While the mammoth storms slamming U.S. coastal cities in recent years have wreaked outsized economic losses on homeowners and businesses, one group could eventually benefit from the increasingly destructive weather: insurance companies looking to enter the lucrative flood insurance market.
For now, flood insurance for ordinary homeowners is handled by the federal government's National Flood Insurance Program (NFIP). But property-casualty insurers such as Allstate (ALL), Chubb (CB), Liberty Mutual and State Farm are undoubtedly eyeing the business as the demand for flood coverage swells.
Private insurers left the flood insurance market in the 1960s, forcing the government to take over this money-losing proposition. Insurers didn't want to handle the repeated losses from the massive hurricanes hitting Florida. But now they say that sophisticated computer modeling helps them more accurately assess likely damage and charge appropriately for the risk.
"We've seen reinsurers getting in, and FEMA [the Federal Emergency Management Administration, which monetarily assists flood victims] has purchased a billion dollars of reinsurance in the private market," said Tom Santos, who handles federal affairs for the American Insurance Association (AIA), which represents large national and international property-casualty insurers.
In the short-term, insurers must absorb part of the economic costs caused by tempests like Hurricane Harvey. If Hurricane Katrina was any indication, total damages for Harvey -- a so-called Category 4 storm when it made landfall on August 25 -- could easily exceed $50 billion, since the Houston population affected by the storm has roughly seven times the population of the New Orleans area savaged by that Category 3 storm. However, wind damage -- the only part that insurers are directly responsible for -- will probably be only $2 to $3 billion, according to estimates.
Private insurance companies, with a record surplus of $709 billion, can easily handle the wind and storm surge (wind-driven water) damage. In fact, natural disasters have been a boon for the industry, because they allow property-casualty insurers to raise rates in tandem without fear of cutthroat competition. So the expectation is that home and business insurance rates will rise for about a year, particularly in hard-hit Texas.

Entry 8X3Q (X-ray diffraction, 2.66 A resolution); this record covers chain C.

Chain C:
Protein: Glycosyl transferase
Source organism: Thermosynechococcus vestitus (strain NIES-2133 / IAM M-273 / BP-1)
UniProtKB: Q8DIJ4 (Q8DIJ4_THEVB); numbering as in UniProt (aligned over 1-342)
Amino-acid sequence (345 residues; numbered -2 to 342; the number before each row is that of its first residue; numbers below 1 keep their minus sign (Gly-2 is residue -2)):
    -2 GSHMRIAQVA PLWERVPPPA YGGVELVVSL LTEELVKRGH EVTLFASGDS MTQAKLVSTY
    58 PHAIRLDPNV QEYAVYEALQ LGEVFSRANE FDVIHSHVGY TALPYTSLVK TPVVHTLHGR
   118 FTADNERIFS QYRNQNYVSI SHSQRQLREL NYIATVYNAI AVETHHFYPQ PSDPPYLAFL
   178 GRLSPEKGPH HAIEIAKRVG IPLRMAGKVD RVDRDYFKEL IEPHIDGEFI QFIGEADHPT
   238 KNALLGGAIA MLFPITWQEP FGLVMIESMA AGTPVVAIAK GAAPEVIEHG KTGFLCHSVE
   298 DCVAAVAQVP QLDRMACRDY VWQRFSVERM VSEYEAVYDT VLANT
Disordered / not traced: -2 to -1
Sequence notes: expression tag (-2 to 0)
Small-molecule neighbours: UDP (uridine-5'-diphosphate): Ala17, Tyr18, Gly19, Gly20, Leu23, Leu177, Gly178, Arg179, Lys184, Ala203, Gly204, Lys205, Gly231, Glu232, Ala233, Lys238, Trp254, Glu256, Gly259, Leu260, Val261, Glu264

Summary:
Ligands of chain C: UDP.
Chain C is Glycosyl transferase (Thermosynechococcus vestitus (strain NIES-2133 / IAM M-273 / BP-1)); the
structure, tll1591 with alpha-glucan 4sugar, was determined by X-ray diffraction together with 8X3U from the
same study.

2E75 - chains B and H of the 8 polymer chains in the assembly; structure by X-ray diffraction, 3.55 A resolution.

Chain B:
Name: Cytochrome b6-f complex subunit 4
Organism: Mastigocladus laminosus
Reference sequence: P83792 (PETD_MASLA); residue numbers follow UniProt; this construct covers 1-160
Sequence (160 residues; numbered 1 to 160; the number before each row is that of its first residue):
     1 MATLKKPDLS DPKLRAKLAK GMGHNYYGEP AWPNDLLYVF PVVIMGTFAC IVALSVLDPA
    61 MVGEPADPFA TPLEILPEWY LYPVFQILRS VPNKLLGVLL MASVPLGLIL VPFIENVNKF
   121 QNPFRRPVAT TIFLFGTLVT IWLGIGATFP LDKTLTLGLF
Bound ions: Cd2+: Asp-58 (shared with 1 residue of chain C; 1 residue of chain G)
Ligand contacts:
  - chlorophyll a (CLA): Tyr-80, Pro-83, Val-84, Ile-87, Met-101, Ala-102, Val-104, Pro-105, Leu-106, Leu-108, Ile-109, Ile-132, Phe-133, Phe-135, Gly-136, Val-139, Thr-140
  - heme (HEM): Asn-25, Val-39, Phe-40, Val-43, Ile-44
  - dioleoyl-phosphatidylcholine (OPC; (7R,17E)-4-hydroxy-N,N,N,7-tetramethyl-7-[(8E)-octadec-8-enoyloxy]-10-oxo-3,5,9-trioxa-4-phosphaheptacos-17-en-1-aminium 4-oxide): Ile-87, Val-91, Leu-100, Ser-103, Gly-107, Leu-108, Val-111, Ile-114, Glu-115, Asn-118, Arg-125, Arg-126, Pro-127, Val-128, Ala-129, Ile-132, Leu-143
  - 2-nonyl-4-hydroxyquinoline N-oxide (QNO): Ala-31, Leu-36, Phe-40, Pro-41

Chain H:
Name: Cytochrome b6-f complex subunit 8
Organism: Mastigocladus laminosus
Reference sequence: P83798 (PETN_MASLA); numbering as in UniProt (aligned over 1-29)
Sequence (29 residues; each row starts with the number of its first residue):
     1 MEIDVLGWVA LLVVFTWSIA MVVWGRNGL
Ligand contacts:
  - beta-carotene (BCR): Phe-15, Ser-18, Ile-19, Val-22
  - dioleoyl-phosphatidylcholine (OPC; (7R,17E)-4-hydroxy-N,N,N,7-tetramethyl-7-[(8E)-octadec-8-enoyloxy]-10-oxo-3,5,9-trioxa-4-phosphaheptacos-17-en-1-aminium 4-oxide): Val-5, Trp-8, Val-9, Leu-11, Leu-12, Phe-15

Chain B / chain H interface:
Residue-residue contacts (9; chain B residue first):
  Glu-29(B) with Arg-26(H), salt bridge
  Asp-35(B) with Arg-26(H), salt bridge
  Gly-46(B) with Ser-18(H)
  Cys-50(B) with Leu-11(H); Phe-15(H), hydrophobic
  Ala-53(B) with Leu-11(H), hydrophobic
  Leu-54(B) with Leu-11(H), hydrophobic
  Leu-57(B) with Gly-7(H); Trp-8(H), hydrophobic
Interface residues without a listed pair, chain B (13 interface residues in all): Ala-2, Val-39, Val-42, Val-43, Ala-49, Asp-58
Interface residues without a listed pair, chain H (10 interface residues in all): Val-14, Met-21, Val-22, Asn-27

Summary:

Now they are looking to share the risk of insuring flood-prone communities with the NFIP.
"There has to be a partnership," Santos said. "Neither the government nor private insurers will be prepared to absorb all of these losses all of the time in the future. There will be populations in the Gulf and other places that will be difficult for either side alone to insure."
NFIP policies cover losses only up to $250,000 for a home -- with an additional $100,000 for possessions -- so Gulf Coast and other coastal mansion owners with million-dollar homes already buy excess coverage from private insurers. Industries and businesses also buy coverage from private insurers.
Consumer advocates question whether private insurance companies will pilfer the best risk policyholders, leaving the worst risks for the NFIP. And that will be a challenge for insurance regulators.
One thing could help mitigate the circumstances. While the size and scope of the Houston disaster is in some ways unparalleled, there are flood risks all over the country – in every state, including California, which almost had a dam burst last year, Santos said. But they don't occur all at once. Insurers believe that spreading the risk around will make it affordable.
Aon says that about 25 million homes need flood insurance, but only about five million have it. In fact, a majority of the homes in the Houston area that were flooded were probably uninsured. They weren't even in what FEMA considered to be "flood zones."
"We've seen flooding in places that never flooded before," said Tim Adler, a certified public accountant who lives and owns property in downtown Houston. He was lucky. The water only reached 10 feet from his door.
Others weren't so lucky. Low-lying Houston has been overbuilding and its "drainage system hasn't kept up with development," said Chuck Watson, director of research and development at Enki Research. "What was a one-in-a-hundred storm 10 years ago may be one in 25 now."